[Dixielandjazz] Restoration of Art

Stephen Barbone barbonestreet@earthlink.net
Sat, 17 Aug 2002 17:57:16 -0400

Kash wrote: (polite snip)

I'm all in favor of restoration, as long as it doesn't become the major
attraction of the piece of art that is being restored.  (Is that a clear

statement, or should I do a bit of restoration on it?)

Restoration as I see or hear it is to bring the art, or recording back
to what it would have looked like originally, or sounded like live,
prior to being muted by the passage of time, (eg. paintings) or the
primitive recording machinery of those early days (recorded music).

Regarding art, The Sistine Chapel frescoes were dulled by candle smoke,
and climactic effects as well as CO2 breathed out by humans, over a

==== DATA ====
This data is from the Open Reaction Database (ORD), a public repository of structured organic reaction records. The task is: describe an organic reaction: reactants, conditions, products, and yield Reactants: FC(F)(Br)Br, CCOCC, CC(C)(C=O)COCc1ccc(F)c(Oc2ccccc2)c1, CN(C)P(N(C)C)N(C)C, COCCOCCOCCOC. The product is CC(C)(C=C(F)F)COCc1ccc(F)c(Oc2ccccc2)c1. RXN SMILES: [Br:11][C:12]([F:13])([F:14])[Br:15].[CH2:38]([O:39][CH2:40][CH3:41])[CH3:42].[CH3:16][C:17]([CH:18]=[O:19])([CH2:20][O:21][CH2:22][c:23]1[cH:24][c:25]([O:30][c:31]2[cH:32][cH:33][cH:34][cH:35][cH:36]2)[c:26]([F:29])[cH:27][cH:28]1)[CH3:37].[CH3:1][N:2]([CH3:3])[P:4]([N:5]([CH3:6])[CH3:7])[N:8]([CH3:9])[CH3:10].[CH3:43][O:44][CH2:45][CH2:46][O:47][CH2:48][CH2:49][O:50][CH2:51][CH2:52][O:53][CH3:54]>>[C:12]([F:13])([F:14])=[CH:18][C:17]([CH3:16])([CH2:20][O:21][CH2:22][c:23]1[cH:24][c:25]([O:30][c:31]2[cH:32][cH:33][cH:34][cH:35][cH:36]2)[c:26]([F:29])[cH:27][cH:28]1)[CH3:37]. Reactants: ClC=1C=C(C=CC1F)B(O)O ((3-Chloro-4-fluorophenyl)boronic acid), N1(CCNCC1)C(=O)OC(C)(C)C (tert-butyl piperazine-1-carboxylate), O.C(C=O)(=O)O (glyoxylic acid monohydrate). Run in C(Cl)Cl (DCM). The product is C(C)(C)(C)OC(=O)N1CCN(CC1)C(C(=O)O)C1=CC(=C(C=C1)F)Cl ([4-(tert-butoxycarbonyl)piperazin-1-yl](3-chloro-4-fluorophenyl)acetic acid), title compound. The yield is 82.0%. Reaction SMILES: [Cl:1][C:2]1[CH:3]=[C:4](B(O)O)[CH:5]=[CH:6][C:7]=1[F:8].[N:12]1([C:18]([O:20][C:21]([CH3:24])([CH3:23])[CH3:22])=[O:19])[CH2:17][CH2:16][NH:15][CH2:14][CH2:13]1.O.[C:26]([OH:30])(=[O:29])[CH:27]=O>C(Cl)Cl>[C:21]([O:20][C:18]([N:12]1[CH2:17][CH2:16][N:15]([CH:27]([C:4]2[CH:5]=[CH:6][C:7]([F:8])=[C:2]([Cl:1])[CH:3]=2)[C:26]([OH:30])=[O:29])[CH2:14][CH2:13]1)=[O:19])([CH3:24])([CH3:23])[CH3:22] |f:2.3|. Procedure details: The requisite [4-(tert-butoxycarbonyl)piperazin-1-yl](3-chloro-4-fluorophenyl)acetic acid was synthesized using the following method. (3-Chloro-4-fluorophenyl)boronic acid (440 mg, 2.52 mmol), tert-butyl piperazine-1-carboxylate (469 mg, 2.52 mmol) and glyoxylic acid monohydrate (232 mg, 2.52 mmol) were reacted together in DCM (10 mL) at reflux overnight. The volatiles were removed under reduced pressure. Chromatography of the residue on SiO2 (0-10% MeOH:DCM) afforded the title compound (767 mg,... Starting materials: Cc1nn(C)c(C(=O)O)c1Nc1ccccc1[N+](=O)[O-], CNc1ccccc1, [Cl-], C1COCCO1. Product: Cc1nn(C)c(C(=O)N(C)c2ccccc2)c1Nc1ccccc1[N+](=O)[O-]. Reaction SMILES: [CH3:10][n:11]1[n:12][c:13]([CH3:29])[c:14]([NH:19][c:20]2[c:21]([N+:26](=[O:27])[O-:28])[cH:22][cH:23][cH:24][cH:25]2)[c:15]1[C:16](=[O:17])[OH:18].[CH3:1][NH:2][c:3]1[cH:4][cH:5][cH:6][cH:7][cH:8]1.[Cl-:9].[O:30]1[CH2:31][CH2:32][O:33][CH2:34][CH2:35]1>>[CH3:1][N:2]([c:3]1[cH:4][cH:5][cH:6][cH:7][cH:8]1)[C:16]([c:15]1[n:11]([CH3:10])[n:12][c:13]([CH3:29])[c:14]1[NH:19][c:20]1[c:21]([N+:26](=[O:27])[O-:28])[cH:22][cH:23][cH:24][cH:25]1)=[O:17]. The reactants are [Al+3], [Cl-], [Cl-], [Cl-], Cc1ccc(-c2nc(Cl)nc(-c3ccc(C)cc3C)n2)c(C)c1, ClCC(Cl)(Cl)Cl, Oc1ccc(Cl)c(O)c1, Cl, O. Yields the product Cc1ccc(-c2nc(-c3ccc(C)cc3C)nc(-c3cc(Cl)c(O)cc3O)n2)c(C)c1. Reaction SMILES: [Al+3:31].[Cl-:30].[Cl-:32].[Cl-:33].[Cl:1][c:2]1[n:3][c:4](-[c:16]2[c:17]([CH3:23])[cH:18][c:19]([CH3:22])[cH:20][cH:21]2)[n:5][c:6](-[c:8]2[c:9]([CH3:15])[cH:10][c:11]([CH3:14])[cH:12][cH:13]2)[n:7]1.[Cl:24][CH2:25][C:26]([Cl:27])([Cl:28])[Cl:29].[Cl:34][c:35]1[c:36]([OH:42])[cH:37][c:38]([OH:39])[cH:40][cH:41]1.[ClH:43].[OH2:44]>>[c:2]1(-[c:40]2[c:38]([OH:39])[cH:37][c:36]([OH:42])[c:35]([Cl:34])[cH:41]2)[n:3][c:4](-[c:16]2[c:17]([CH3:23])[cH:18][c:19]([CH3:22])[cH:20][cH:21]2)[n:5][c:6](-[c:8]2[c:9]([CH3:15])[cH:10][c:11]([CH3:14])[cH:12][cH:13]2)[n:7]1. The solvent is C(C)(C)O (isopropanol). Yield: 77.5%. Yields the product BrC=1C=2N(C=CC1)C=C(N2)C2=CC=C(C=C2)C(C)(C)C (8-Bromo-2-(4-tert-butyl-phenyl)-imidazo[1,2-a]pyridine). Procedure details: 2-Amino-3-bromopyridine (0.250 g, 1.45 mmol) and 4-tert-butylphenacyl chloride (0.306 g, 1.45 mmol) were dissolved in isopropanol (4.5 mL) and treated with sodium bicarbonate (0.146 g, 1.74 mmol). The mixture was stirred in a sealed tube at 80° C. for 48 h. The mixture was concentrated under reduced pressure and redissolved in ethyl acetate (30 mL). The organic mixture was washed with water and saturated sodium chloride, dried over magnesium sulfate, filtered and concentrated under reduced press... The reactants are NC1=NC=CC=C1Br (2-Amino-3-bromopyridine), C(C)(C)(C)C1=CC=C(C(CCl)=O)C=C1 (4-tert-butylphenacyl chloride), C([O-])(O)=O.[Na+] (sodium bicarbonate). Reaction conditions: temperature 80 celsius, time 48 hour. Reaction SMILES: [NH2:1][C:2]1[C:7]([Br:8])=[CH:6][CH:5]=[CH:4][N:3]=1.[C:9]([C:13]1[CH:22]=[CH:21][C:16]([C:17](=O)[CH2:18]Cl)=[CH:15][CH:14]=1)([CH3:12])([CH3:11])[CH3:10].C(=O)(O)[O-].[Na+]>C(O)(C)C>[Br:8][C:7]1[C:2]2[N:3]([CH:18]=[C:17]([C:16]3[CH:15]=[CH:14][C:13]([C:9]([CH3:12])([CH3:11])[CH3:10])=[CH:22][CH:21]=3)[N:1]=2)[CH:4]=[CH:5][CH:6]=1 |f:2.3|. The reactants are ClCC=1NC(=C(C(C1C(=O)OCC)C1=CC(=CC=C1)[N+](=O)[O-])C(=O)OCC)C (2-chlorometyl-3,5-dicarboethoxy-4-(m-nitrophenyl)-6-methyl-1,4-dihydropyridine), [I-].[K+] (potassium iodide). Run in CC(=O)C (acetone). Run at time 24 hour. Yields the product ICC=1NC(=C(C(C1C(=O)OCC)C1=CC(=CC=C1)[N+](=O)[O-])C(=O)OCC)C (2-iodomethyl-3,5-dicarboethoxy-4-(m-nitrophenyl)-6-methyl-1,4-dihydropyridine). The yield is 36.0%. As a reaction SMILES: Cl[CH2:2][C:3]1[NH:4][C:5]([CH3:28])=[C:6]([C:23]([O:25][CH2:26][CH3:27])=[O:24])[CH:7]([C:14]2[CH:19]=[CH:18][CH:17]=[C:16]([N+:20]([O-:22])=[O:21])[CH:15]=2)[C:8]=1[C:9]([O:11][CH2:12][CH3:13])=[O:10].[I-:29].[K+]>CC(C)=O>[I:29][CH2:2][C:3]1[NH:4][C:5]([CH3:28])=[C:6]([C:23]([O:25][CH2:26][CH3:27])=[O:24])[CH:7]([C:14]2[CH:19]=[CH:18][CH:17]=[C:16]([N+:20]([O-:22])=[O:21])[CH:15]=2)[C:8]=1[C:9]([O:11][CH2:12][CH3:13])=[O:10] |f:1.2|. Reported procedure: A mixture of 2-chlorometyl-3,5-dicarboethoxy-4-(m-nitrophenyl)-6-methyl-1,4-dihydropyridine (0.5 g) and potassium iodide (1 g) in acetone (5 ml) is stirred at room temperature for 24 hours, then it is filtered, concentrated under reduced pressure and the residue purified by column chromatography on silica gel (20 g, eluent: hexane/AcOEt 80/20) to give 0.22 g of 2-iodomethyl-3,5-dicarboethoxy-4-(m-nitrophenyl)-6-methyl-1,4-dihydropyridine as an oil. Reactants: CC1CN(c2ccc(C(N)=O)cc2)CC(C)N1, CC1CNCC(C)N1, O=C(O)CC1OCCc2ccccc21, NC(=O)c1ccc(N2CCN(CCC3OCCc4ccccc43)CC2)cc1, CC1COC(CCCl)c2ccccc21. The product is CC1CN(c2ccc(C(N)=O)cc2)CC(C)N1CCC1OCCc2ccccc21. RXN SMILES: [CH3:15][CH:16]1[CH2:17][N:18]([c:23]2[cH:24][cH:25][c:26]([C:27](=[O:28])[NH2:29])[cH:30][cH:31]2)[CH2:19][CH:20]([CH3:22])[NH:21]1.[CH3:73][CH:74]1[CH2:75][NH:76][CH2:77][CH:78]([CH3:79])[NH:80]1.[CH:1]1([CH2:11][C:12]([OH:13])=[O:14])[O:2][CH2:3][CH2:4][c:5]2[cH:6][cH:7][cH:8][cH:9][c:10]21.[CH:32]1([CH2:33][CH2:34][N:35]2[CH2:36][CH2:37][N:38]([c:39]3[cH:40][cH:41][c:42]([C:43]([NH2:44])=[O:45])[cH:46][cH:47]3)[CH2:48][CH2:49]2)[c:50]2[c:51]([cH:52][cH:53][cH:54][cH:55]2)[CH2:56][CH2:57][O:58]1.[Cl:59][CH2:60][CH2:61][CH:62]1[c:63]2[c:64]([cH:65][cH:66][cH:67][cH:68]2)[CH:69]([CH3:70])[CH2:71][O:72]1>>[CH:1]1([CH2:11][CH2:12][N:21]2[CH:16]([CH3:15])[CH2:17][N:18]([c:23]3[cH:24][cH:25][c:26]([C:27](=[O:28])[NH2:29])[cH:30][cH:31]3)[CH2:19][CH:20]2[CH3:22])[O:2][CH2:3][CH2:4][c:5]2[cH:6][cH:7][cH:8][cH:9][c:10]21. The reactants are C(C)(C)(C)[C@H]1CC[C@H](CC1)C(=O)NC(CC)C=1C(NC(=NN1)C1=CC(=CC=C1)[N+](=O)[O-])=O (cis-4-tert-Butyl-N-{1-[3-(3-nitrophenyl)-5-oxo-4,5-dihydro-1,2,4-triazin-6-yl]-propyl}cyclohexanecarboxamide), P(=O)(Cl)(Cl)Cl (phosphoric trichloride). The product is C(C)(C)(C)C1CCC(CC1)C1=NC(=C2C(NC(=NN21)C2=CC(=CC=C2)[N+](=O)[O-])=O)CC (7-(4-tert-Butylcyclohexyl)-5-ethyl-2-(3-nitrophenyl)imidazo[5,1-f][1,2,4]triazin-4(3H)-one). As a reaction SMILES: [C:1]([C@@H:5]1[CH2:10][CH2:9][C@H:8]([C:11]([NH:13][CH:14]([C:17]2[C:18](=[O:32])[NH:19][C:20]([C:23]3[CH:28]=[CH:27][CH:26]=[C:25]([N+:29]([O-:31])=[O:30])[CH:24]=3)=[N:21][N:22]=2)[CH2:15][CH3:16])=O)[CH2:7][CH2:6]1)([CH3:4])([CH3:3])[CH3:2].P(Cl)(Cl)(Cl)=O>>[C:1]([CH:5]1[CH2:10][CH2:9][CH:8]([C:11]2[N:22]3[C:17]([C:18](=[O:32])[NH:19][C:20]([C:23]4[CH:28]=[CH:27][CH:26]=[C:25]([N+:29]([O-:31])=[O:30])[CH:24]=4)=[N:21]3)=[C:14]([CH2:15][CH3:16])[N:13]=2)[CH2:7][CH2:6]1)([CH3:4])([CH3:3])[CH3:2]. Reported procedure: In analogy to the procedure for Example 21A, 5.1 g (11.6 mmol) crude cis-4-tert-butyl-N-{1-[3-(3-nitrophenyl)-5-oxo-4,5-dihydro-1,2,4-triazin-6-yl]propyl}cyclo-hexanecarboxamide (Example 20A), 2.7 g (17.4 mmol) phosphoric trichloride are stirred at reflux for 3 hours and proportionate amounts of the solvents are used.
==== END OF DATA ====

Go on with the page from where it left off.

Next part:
period of several hundred years. Prior restorations only served to
reinforce the dullness of the colors. Now, a few years ago, a
restoration took place that most experts say brought back the original
brightness to the work. A vast difference to those who have seen the
before and after.

If, a process like Kash describes can restore sound (and why shouldn't
that be possible?) then I eagerly await the restoration of all those
early records. Not so much for stereo effect, but so we can hear tuba
and drums, other than wood blocks, more clearly, and the other
instruments more cleanly.

Of course, for all I know that might defy the laws of physics. :-)   If
so, we'll have to figure out a way to modify those laws.

Steve Barbone

PS. That's also a good argument for recreating the music on those old
records with a contemporary band. An exact arrangement of "One Step" or
"Livery Stable" or of those early King Oliver sides on Gennett, by a
good band, is certainly worth listening to, if only to hear what the
music really sounded like to those lucky recording engineers there at
the time.